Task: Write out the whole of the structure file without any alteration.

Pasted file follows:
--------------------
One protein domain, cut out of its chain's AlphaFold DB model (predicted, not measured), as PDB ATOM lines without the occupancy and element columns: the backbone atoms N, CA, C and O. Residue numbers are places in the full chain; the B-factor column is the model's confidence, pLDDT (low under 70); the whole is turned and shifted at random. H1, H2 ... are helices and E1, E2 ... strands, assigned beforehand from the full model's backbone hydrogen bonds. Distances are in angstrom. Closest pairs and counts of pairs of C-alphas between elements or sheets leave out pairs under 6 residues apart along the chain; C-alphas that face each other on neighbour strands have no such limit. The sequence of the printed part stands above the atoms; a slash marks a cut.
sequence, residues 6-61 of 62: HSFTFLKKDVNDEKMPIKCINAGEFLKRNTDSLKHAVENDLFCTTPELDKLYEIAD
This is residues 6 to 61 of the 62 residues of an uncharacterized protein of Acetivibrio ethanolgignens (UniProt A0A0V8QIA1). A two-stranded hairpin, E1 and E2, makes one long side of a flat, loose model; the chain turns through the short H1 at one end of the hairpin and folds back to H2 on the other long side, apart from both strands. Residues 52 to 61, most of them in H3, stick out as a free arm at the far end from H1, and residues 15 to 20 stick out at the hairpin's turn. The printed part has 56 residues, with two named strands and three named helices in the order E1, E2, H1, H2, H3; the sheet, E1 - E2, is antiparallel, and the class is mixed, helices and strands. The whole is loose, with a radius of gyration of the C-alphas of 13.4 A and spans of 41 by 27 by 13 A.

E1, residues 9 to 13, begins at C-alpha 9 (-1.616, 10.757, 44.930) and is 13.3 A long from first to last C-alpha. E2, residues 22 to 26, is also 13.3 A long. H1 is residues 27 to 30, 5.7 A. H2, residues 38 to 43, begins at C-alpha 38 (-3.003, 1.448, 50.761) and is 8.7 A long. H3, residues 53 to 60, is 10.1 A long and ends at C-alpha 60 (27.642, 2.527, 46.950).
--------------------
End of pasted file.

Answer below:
One protein domain, cut out of its chain's AlphaFold DB model (predicted, not measured), as PDB ATOM lines without the occupancy and element columns: the backbone atoms N, CA, C and O. Residue numbers are places in the full chain; the B-factor column is the model's confidence, pLDDT (low under 70); the whole is turned and shifted at random. H1, H2 ... are helices and E1, E2 ... strands, assigned beforehand from the full model's backbone hydrogen bonds. Distances are in angstrom. Closest pairs and counts of pairs of C-alphas between elements or sheets leave out pairs under 6 residues apart along the chain; C-alphas that face each other on neighbour strands have no such limit. The sequence of the printed part stands above the atoms; a slash marks a cut.
sequence, residues 6-61 of 62: HSFTFLKKDVNDEKMPIKCINAGEFLKRNTDSLKHAVENDLFCTTPELDKLYEIAD
This is residues 6 to 61 of the 62 residues of an uncharacterized protein of Acetivibrio ethanolgignens (UniProt A0A0V8QIA1). A two-stranded hairpin, E1 and E2, makes one long side of a flat, loose model; the chain turns through the short H1 at one end of the hairpin and folds back to H2 on the other long side, apart from both strands. Residues 52 to 61, most of them in H3, stick out as a free arm at the far end from H1, and residues 15 to 20 stick out at the hairpin's turn. The printed part has 56 residues, with two named strands and three named helices in the order E1, E2, H1, H2, H3; the sheet, E1 - E2, is antiparallel, and the class is mixed, helices and strands. The whole is loose, with a radius of gyration of the C-alphas of 13.4 A and spans of 41 by 27 by 13 A.

E1, residues 9 to 13, begins at C-alpha 9 (-1.616, 10.757, 44.930) and is 13.3 A long from first to last C-alpha. E2, residues 22 to 26, is also 13.3 A long. H1 is residues 27 to 30, 5.7 A. H2, residues 38 to 43, begins at C-alpha 38 (-3.003, 1.448, 50.761) and is 8.7 A long. H3, residues 53 to 60, is 10.1 A long and ends at C-alpha 60 (27.642, 2.527, 46.950).